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Holy Family Catholic Church is historically significant for its architecture and its association with the local African American community. Built in 1894, it was the first (and therefore the oldest) African American church in Mississippi. In terms of architecture, it is an excellent example of Gothic Revival architecture. Notable features include a bell tower with a spire, Gothic arched windows, buttresses, and decorative brickwork. The church is the centerpiece of the Holy Family Catholic Church Historic District, which is listed on the National Register of Historic Places.

Holy Family Catholic Church was built in 1894. It was the first African American church in Natchez and is a fine example of Gothic Revival architecture.

Building, Landmark, Architecture, Property

During the 19th century, the Catholic African American population in Mississippi was quite large. This was challenging for the Catholic Church since slaves were not allowed to go anywhere; priests had to visit plantations owned by Catholics. In Natchez, priests baptized more than a third of African American adults and children by 1860. During the Civil War, priests also baptized them in what were called "contraband camps" (these were camps formed by runaway slaves who fled to in Union armies).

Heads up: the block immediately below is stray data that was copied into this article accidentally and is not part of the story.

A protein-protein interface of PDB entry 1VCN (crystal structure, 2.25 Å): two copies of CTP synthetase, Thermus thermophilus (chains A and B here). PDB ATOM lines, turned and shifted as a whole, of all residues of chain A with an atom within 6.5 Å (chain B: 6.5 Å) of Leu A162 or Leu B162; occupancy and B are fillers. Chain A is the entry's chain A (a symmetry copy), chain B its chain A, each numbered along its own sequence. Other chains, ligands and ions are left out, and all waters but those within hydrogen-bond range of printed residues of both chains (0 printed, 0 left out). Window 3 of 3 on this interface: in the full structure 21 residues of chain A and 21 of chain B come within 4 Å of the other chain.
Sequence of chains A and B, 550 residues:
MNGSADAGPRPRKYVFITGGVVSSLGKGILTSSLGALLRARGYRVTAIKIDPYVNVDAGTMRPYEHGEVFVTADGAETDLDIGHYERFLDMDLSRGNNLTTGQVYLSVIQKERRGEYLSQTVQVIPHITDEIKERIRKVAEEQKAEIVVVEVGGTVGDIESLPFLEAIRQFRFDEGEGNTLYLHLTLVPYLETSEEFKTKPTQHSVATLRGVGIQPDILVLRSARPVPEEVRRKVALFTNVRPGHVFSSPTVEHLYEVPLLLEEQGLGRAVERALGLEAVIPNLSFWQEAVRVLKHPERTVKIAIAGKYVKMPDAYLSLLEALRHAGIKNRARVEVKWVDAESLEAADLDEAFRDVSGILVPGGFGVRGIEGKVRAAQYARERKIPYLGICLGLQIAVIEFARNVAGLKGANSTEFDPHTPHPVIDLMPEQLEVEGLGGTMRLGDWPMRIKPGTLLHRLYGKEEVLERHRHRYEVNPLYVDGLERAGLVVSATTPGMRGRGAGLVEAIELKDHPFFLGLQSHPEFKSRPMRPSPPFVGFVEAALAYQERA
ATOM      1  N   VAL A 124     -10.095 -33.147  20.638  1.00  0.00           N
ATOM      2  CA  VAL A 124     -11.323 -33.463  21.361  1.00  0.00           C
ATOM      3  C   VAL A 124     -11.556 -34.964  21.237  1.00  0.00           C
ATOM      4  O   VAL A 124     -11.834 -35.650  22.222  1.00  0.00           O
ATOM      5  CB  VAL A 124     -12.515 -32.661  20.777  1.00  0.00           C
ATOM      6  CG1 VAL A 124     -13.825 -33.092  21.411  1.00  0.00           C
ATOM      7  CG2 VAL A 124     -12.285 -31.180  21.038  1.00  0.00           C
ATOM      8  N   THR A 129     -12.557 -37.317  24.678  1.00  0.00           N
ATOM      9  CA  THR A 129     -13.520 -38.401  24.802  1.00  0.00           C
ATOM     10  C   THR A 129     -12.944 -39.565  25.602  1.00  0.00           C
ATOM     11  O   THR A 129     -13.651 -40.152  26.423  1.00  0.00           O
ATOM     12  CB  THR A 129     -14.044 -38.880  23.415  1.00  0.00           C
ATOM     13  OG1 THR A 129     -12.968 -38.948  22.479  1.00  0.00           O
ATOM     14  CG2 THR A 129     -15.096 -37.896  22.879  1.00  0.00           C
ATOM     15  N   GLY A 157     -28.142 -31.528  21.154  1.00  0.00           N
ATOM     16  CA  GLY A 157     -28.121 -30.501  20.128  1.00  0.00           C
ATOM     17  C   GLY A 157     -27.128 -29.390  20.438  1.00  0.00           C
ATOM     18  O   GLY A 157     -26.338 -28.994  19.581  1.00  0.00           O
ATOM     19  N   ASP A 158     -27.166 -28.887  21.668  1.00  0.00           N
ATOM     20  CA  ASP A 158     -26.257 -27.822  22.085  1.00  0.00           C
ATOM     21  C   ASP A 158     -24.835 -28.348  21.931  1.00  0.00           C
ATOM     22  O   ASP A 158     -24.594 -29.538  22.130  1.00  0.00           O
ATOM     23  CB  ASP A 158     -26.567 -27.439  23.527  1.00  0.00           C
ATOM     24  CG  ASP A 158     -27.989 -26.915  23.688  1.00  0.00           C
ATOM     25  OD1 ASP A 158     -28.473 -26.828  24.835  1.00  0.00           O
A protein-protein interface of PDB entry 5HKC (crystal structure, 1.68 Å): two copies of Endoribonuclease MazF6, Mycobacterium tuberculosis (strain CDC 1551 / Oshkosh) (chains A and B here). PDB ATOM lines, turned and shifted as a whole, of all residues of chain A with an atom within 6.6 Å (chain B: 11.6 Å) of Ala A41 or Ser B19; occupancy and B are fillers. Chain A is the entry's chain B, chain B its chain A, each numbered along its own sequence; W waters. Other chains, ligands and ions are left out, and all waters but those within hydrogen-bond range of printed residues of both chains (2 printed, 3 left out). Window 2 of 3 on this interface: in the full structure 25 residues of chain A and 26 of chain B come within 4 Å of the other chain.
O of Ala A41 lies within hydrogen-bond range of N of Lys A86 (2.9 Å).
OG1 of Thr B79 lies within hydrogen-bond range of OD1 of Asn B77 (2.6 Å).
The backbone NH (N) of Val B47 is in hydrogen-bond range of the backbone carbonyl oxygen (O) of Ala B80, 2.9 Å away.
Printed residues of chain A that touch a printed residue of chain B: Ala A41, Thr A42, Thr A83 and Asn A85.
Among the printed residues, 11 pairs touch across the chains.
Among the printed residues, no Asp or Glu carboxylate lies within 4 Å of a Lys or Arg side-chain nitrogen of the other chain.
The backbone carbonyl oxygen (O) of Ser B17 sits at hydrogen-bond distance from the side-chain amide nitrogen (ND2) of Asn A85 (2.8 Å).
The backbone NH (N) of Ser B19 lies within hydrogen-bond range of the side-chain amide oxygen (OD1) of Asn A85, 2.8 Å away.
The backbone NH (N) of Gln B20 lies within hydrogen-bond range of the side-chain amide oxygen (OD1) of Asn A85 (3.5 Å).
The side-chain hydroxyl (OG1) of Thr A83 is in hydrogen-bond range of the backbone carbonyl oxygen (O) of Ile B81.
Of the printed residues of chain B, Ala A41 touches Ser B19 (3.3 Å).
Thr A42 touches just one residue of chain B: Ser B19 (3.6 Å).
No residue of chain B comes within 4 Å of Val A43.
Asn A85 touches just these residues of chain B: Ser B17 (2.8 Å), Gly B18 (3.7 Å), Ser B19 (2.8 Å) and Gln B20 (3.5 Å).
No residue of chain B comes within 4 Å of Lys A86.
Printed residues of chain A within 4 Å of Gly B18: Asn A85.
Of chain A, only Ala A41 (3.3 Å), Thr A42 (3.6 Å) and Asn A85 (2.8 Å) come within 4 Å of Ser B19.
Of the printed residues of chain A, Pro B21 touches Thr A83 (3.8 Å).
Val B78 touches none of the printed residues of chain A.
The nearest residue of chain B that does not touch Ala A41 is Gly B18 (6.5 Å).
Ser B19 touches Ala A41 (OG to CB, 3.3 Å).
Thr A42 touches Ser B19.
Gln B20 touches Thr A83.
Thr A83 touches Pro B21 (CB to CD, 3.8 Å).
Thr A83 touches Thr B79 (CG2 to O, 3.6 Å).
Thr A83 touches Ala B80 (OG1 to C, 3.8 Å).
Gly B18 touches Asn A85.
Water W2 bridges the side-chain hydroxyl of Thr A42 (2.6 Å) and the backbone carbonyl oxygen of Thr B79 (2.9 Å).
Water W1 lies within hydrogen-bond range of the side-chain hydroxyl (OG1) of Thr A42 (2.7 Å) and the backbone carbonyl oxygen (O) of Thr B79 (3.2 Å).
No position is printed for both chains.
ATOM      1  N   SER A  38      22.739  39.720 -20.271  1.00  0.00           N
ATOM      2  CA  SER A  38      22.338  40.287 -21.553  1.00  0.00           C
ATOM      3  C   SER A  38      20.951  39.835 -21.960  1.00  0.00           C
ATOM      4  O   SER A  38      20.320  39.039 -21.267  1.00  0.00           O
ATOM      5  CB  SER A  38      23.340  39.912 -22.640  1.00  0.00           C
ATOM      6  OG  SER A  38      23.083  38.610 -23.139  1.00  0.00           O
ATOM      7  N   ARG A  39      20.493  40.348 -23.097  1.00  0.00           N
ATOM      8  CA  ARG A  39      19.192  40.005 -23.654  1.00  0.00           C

The first African American school was established in the basement of St. Mary's Church. Children attended school there until a new school was built in 1890 on Beaumont Street. Local African American Catholics then began to call for a parish of their own to be established. The diocese agreed and Holy Family Church was built in 1894. A two-story convent was also built at that time. The following year, the rectory located at the corner of Orange and Franklin Streets was built. In 1906, the auditorium/cafeteria was constructed.

Holy Family has been an integral part of the African American community. It has always been commitment to educating African American children and participated in Civil Rights activities during the 1960s. It hosted NAACP meetings and appeared in the 1967 documentary Black Natchez, which depicts how the African American community tried to organize during the Civil Rights era. The resident priest in the 1960s was a Father William Morrissey, who was white and the first white officer of the Mississippi Chapter of the NAACP.

"Holy Family Catholic Church." Holy Family Catholic Church. Accessed November 24, 2020.

"Holy Family Catholic Church Dedicated July 1, 1894." The Historical Marker Database. Accessed November 24, 2020.

Miller, Mary Warren. "Holy Family Catholic Church Historic District." National Park Service - National Register of Historic Places Nomination Form. July 14, 1995.

Image Sources(Click to expand)

Wikimedia Commons:,_MS.jpg